Dinosaurs may roam Vancouver's Stanley Park
Documents reveal park board plans to install gigantic animatronic attractions
One of Canada's most iconic parks could soon be home to more than trees, tourists and spectacular views. The Vancouver Park Board wants to add another attraction: giant robotic dinosaurs.
Documents obtained by the CBC reveal the board has put out a request for proposals for 25 to 30 life-size animatronic dinosaurs to be installed in Stanley Park near a miniature railroad right next to the petting zoo.
The board hopes the attraction,if it goes ahead,would generate revenue by drawing 400,000 more fee-paying visitors into the park each year. Fees for the exhibit are not yet known.
Even though a request for potential robotic dinosaur suppliers was recently posted on the web, the proposal has so far remained a secret even from some Park Board commissioners.
Park Commissioner Spencer Herbert only learned about the plan Wednesday when the CBC contacted him with the details. He said the plan has never been tabled at a Park Board meeting or made public at any time.
"It boggles my mind," said Herbert. "I took a look at the website and I said, 'What!' I've never been consulted, I've never heard about this before."
Herbert is a member of the COPE civic party, which holds a minority of two seats on the board. He feels politics may have been the reason for the secrecy surrounding the plan.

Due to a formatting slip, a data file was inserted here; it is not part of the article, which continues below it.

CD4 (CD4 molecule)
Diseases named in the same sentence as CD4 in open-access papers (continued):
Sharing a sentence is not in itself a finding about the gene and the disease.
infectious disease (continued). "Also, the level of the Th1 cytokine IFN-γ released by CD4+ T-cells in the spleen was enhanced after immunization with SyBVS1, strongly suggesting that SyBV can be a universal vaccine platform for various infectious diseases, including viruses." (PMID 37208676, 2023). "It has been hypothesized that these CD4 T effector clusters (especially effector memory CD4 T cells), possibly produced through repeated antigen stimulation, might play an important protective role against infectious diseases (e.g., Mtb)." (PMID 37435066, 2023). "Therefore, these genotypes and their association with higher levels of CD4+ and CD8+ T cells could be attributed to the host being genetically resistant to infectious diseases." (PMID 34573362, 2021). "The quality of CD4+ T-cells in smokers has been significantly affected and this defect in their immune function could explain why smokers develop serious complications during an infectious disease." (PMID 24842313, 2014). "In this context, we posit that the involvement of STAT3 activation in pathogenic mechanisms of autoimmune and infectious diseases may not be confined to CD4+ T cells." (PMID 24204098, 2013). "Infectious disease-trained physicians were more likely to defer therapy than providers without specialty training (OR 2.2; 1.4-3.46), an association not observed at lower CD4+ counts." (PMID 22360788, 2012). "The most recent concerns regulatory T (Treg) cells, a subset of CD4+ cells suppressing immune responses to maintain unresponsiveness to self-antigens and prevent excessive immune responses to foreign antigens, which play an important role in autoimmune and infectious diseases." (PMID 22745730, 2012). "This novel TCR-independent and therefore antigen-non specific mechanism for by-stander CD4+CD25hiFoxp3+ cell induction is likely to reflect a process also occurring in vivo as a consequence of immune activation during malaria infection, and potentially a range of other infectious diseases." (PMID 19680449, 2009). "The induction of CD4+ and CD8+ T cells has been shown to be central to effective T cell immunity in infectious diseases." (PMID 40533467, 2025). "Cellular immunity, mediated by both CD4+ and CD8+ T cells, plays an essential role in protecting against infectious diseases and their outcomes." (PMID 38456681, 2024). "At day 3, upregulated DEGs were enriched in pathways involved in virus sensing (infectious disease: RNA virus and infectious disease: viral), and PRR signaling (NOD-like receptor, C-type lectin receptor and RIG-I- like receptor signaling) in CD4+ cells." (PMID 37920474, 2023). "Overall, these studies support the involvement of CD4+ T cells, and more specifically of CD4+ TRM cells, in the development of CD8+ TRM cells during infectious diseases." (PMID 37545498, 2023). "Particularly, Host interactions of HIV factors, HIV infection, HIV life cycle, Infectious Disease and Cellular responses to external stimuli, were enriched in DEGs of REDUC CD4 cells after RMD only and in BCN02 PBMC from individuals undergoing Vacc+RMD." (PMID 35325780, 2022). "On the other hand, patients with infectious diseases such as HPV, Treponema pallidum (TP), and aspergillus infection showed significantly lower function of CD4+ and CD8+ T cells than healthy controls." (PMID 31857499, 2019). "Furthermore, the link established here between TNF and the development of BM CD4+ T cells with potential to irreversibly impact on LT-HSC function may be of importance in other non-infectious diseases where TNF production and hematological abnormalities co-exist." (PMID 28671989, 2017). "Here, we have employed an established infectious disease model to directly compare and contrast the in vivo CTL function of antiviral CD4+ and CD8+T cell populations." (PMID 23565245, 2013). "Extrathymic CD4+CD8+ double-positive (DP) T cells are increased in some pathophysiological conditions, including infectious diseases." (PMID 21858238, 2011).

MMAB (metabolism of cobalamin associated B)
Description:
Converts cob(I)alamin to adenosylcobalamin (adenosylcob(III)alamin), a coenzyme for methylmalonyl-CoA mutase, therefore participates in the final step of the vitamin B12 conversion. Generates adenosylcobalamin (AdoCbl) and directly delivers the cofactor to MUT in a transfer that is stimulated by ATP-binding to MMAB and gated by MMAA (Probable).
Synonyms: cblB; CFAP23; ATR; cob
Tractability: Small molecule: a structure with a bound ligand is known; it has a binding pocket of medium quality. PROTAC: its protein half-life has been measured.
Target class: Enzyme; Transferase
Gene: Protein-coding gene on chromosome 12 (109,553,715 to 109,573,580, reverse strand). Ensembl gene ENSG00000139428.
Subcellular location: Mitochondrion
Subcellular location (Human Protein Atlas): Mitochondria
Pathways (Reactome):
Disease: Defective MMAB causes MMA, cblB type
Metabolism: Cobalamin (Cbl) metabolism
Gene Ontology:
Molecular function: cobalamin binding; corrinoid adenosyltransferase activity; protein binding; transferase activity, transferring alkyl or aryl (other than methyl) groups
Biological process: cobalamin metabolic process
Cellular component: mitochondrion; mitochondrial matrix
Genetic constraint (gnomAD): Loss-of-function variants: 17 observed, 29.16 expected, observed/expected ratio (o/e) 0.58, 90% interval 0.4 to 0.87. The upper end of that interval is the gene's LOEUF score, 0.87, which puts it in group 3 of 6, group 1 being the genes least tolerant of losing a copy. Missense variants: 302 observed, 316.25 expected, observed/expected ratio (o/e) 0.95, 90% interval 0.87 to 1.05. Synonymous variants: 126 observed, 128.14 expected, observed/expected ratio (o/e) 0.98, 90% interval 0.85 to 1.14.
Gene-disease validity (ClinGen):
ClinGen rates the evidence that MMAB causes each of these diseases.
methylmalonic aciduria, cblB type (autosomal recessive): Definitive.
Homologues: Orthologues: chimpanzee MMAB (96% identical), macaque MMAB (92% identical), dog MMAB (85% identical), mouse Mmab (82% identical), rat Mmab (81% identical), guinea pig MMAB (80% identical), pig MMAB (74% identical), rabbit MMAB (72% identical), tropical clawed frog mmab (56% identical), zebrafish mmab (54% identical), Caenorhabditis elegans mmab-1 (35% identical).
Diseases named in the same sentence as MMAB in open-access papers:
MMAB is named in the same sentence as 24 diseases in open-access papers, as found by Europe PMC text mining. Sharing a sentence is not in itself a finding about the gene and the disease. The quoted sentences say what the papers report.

The chair of the board, Ian Robertson, was away from Vancouver and unavailable for comment Wednesday. Robertson is a member of the NPA civic party, which holds a majority of four seats on the board.
Herbert said he is not prejudging the proposal, but he's concerned that if the boardis planning to install 30 giant growling reptiles in the city's most precious green space, the public might like to know about it.
Patricia Thomson, the director of the Stanley Park Ecology Society, which promotes the park's natural attractions, was also concerned about the proposal.
"I would hate to see it turn into a theme park in Stanley Park," said Thomson.
While dinosaurs may pack in the tourists, the prehistoric beasts aren't a part of the park's history, she said.
"I would prefer that we would get a similar draw from educational components that included our own local and current amphibians and raccoons and such," said Thomson.